By Jane Raffan, on 17-Apr-2011

With plot twists and innuendos to rival a John Grisham novel, the voluntary administration of the Smith & Hall group under parent International Art Holdings Pty Ltd, now officially in receivership, has seen two of the companies already emerge from under investigation to be re-registered by the Australian Securities and Investment Commission (ASIC). Throughout the process, the Administrator’s scorched earth policy in the hunt for liquid assets has come under fire from investors already burned by the company collapse

With more plot twists and innuendos than a John Grisham novel, the voluntary administration and liquidation of the Smith & Hall group has come under fire from investors already burned by the company collapse.

Phoenix Rising


In an affidavit filed on 16 December 2010 in the Equity Division of the NSW Supreme Court for a directions hearing in January 2011, the administrator gave evidence that he had found ‘no assets or creditors’ associated with the entities Smith & Hall Holdings Pty Ltd, and Smith & Hall Art Advisory Pty Ltd, and that ‘control of those companies’ had returned to the director.


ASIC currently lists the status of the two Smith & Hall companies as ‘Registered’, the official description of which is ’company is active or trading’.


This phoenix game is not new, of course. And while it is unlikely that ‘Smith & Hall’ as a trading name will ever be used again, for many investors stung by the collapse, seeing the companies re-registered feels like the government is rubbing salt in their wounds.


Last month, the Sydney Morning Herald reported that the Administrator Sule Arnautovic from Jirsch Sutherland, held the view that Cameron Hall had breached his duty as director, and had filed final Administration reports to ASIC and the NSW Director of Public Prosecutions[1].


This apparent contradiction is due, however, to a formal technicality, as all financial goings-on of the companies that traded as Smith & Hall were managed by International Art Holdings P/L and another three subsidiaries: GD Rentals P/L; Hunter Capital P/L and Hunter Holdings P/L.


Art Investors Deemed Not to Be Creditors


Adding insult to injury, investors who were fortunate to have had 569 works cleared as not having competing claims against them, have been deemed by the Administrator to not be creditors. What’s more, 153 were individually named as defendants in a pre-Christmas court action by the Administrator for the application of a 'voluntary' levy to cover inventory costs before they could claim their works.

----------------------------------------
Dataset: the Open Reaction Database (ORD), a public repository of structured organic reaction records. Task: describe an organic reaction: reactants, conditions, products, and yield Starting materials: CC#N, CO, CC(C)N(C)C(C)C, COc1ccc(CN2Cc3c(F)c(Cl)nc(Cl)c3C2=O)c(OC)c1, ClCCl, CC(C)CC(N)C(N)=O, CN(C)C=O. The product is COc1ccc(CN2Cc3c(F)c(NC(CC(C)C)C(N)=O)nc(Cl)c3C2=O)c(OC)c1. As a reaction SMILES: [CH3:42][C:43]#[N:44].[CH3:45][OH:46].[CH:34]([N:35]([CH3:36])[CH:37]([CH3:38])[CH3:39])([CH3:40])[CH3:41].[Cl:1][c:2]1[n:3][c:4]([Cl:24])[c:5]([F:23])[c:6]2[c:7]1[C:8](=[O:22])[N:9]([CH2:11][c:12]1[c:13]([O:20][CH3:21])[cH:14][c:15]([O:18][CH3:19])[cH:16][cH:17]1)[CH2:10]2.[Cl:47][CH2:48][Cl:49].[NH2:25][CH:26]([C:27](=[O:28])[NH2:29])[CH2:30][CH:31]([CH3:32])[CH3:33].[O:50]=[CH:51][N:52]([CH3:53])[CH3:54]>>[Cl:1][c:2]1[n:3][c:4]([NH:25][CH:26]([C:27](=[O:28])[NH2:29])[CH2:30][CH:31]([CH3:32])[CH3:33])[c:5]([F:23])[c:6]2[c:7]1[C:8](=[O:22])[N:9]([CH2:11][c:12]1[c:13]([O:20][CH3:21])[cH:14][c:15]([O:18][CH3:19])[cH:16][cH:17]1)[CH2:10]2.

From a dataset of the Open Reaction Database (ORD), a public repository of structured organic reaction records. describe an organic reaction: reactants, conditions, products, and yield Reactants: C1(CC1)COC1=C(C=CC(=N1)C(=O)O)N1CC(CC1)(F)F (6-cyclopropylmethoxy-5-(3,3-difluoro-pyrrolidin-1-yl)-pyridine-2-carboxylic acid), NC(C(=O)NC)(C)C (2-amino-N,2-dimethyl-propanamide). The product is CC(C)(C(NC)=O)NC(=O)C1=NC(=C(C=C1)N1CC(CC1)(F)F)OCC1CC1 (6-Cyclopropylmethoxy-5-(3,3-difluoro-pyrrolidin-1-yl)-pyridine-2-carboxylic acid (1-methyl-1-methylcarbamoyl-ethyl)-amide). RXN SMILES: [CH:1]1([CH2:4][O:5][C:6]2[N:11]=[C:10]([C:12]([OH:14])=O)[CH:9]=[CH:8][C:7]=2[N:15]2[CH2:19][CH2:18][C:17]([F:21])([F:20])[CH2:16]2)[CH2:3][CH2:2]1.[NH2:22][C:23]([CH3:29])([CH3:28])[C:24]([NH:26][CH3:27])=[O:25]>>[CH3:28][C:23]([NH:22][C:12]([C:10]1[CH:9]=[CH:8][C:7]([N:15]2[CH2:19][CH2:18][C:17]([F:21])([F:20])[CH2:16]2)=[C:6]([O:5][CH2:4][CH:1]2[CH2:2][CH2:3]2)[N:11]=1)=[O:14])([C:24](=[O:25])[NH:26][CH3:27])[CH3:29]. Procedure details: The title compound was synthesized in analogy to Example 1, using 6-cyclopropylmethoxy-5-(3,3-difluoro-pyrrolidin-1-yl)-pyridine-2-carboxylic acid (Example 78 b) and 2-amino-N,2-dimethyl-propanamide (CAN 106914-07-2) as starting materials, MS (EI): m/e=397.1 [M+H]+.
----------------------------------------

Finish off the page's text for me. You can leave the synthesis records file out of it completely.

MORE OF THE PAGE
The argument presented to the court by the Administrator for this move was to ‘prevent any prejudice to creditors’ by protecting them from incurring any of these costs. Foremost in this group is the Commonwealth Bank, who bankrolled the company with loans of around $447,000, which had been secured against lease contracts for works by Jasper Knight; and the ATO, which has lodged proofs of debt amounting to around $347,000. Other unsecured creditors included an array of suppliers, whose claims totalled $1,384 million, and employee entitlements, which are always unsecured, at $155,000.


Some of the investors named have indicated to ArtiFacts that, at the time of filing, they were still trying to identify or regain their works of art through the administrative process, and that they had not received any forewarning of the action. Many received their copy of the court papers on Christmas Eve.


Administrator’s Costs and Application to Levy Art Investors


The stated charges accrued by the Administrator, and the time taken for the inventory of works of art following the collapse, will make all art valuers and auction specialists green with envy, if they don’t faint first in disbelief.


According to court documents, the Administrator claimed the equivalent of 10 full-time working weeks to identify and sort through records pertaining to 980 works. That’s 98 works per week, charged at $350 per hour…and this amount was identified as being separate to the Administrator’s payment to Gray’s to catalogue located works (which was fairly modest).


In addition, court documents show that the Administrator acknowledged a lien placed over works by International Art Services for unpaid storage in the amount of approximately $40,000. This lien was to be settled by the Administrator from receipts of the voluntary levy, which was to be applied to investors at the rate of $500 for works valued $5,000 and above, and $300 below.


In total, the Administrator’s court action sought to recover the balance of around $160,000 (from an original cost projection of $235,000) from the 153 named art investors who had at that point still refused to pay the voluntary levy to regain possession of 187 works of art.


And despite its name, the court action by the Administrator sought to enforce the sale of works owned by these investors if they did not pay. The affidavit stipulated the Administrator would, following sale, settle the proceeds less his fees (which included a deduction for the unpaid voluntary levy) amongst remaining creditors.


No levy was proposed against investor creditors who had competing claims against 106 works of art. This in itself is unsurprising, but was particularly galling for those investors subjected to the levy, many of whom expressed the belief that they were paying for the Administrator’s incapacity and, in the opinion of some, unwillingness, to reconcile records with works of art and owners.


Competing Claims, Unclaimed and Missing Works, and Phantom Works